Taking your home brew to the next level requires some upgrades in your brewing process, and one of the most essential upgrades needs to be your yeast.
If you are brewing a strong beer, or would simply like to ensure that there is enough yeast to ferment your brew, the cheapest and most effective way to do so is with a yeast starter.
1. What is a Yeast Starter?
A yeast starter is a mini-batch of wort that is prepared to help yeast activate and multiply before being added to an actual batch of wort. A small batch of light dry malt extract is boiled and cooled, then a packet of yeast is added and allowed to grow for a day or so.
You can read an Introduction to Yeast Starters Here.
2. What Are the Benefits of a Yeast Starter?
There are at least five huge benefits to using a yeast starter:
1. A yeast starter will help yeast multiply so that there is a sufficient number of yeast cells to perform the fermentation, especially when brewing a stronger beer or a higher-volume batch.
2. Have you ever checked the manufacture date of your yeast? The older it is, the less viable the yeast cells are. If yeast is getting old and is less healthy (less viable) than usual, a yeast starter will bring it back up to strength.
3. Yeast will take action faster when added to the wort, limiting the chances for other microbes to take over and infect the beer.
4. While the same effect of raising yeast cell count can be achieved by buying two packages of yeast, the yeast starter will give the yeast a little bit of a kick-start and reduce the “shock” of being pitched into the environment of a strong batch of wort.
5. The boosted yeast cell count and the kick-started yeast will accelerate the fermentation process.
3. When Should I Use a Yeast Starter?
There is rarely a time a yeast starter will not serve a brew well. A yeast starter is not always necessary when brewing lower-gravity (less alcoholic) beers, but it still brings benefits that will improve the beer.
In many cases a yeast starter is crucial. Brews with an expected original specific gravity of 1.060 or higher require a yeast starter to provide sufficient yeast for fermentation of such a strong brew.
Many brewers actually swear by yeast starters on any beer with a starting gravity as low as 1.040. Some home brewing stores say that all of their employees use a yeast starter for every single batch that they brew.
4. When Should I Not Use a Yeast Starter?
It is safe to pass on a yeast starter for an especially small batch of beer or one that has a low starting gravity. In these cases, adding too much yeast might cause the formation of some off-flavors.
When dry yeast is used for fermentation (as opposed to packets or vials of yeast in a solution) it is actually cheaper to just buy more packets of dry yeast than to buy the necessary ingredients for a yeast starter. Dry yeast does need to be activated in water before pitching it into the wort, but this is different than making a yeast starter for it.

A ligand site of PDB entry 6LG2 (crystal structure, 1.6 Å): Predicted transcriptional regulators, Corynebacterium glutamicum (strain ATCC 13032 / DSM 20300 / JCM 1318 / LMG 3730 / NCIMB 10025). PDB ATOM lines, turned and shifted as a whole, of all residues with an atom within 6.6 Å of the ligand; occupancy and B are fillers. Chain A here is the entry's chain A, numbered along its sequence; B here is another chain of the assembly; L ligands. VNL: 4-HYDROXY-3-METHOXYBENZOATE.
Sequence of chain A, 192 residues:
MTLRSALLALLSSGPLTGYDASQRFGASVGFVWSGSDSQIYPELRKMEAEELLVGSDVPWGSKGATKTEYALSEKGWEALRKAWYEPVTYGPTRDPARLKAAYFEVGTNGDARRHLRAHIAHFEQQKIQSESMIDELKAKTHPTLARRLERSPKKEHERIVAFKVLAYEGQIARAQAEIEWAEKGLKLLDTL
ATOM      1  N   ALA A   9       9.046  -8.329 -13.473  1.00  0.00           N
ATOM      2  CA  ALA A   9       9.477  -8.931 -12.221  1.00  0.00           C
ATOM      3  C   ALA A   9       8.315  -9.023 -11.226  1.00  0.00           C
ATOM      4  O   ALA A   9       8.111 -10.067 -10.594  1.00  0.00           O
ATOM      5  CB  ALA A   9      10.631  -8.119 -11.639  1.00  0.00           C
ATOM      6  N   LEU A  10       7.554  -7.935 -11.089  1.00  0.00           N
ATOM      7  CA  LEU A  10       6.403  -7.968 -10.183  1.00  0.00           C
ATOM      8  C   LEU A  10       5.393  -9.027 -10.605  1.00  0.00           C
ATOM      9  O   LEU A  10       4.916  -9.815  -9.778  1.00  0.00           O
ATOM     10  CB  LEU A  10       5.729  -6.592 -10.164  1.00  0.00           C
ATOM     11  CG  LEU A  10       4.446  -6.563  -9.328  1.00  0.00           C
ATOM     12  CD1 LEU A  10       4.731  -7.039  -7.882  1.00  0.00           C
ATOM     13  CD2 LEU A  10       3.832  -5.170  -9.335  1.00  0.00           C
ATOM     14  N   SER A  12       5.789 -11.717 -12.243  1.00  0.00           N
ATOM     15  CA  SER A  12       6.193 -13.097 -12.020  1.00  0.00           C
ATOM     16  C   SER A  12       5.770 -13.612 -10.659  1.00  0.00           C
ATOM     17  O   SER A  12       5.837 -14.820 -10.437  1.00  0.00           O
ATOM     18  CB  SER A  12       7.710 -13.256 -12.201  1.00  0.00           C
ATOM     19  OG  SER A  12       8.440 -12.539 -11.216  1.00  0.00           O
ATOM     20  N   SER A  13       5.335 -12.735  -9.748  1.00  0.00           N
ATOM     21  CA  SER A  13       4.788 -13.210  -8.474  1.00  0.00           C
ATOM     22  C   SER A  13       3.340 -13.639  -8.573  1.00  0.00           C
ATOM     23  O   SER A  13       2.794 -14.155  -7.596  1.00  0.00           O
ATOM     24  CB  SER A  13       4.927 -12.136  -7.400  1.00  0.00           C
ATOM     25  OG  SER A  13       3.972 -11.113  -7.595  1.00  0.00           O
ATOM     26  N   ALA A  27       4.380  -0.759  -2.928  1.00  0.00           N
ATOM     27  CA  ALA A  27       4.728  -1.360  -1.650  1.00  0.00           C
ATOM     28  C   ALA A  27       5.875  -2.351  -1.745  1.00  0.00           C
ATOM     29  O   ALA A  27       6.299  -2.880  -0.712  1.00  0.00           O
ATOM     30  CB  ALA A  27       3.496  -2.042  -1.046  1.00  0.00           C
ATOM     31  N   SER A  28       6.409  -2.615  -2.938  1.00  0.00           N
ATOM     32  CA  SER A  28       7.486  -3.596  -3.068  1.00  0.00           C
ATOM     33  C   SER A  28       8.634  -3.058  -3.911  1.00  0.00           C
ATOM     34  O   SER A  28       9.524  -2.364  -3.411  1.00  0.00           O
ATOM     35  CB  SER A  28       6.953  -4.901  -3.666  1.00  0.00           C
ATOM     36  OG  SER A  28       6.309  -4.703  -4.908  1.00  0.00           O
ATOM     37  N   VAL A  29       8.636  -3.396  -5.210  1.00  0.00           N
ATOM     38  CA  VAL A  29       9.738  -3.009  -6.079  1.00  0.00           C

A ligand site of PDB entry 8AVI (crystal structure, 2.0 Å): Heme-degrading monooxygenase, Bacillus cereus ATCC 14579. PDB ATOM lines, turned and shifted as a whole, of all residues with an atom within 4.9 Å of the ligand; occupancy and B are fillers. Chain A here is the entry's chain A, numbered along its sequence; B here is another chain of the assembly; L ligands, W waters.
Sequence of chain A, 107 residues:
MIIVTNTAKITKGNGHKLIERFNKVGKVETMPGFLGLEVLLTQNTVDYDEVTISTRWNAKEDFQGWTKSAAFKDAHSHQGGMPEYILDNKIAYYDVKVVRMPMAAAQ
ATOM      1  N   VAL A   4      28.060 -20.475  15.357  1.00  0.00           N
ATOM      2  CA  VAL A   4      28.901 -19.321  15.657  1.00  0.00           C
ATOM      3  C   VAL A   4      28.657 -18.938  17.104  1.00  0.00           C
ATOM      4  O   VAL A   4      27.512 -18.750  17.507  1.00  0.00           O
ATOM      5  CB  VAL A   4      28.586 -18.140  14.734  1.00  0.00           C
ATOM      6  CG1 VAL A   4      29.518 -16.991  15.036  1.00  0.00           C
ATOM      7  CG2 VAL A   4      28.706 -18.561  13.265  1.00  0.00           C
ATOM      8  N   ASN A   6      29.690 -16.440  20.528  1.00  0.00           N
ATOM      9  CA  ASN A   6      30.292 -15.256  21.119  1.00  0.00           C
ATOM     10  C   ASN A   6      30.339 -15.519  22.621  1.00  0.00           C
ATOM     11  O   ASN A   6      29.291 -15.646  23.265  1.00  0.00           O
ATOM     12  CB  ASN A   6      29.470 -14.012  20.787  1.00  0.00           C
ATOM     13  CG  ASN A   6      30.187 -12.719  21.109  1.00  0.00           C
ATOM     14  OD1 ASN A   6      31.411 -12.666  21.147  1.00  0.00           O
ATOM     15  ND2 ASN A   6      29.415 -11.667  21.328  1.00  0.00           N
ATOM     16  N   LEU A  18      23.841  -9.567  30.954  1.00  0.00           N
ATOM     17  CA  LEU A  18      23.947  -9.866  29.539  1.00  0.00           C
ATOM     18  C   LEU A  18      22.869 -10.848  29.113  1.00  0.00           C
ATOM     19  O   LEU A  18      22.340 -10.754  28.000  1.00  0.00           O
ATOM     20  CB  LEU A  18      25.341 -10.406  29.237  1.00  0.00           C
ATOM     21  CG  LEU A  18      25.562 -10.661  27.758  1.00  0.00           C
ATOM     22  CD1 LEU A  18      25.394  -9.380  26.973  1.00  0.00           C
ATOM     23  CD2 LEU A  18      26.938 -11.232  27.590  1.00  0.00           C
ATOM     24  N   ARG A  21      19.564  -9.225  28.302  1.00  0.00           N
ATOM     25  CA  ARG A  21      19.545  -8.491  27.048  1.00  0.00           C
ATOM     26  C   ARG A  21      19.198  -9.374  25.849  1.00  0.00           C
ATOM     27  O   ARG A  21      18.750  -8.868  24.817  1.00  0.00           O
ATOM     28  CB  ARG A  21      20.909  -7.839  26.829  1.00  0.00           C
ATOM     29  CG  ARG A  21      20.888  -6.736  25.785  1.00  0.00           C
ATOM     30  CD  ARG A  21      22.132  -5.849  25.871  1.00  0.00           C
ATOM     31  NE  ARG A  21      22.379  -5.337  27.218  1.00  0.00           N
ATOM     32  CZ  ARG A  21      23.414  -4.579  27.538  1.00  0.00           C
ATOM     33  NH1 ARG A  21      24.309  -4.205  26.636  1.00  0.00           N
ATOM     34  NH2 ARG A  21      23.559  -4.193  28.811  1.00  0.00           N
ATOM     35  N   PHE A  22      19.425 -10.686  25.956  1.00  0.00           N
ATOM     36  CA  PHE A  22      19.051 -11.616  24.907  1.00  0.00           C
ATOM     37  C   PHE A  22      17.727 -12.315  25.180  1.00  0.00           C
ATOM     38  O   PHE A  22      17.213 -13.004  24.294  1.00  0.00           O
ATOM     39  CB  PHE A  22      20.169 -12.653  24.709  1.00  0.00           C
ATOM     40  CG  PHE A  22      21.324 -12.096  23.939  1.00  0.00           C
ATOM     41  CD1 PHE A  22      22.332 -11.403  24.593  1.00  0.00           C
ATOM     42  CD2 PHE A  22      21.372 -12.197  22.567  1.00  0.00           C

5. What Volume Should My Yeast Starter Be?
The volume necessary for your yeast starter depends on multiple factors including the batch size and starting gravity of your beer and the age of the yeast you are using. In general the liquid yeast that you buy from the local home brewing supply store can be sufficient for a five gallon batch up to a starting gravity of 1.060 if the yeast is relatively young.
It is important to remember that the viability of the yeast (essentially, its health) decreases rapidly. If your yeast package was produced a month ago it is only 75-80% viable, meaning it has lost 20-25% of that original fermentation power.
There are formulas that will help determine the proper starter size after taking these factors into consideration, but we recommend using the handy MrMalty.com Calculator to make this process a lot easier.
Most home brewing supply stores sell yeast starter kits in both a One Liter size and a Two Liter size. Some supply shops even sell yeast starter kits in a Five Liter size. We have found a two liter yeast starter kit to work well for most everything that we brew.
6. What Specific Gravity is Ideal for a Yeast Starter?
Even if brewing a beer with a very high starting gravity a strong starter wort is not ideal. Create a starter wort with a gravity of between 1.030 and 1.040. Wyeast Labs, one of the two big producers of brewers yeast, recommends a gravity of 1.040 for yeast starters.
The idea is to create a starter that makes it easy for the yeast to activate and start multiplying. Creating a starter that is too strong might actually overwhelm the yeast and prevent it from becoming stronger.
7. How Do I Make a Yeast Starter?
If you are unsure about the details of making a yeast starter check out our post about that (with video) Here.
Want to learn how to enhance your yeast starter? Read more Here.
Want to learn more about yeast in general? Check out this book.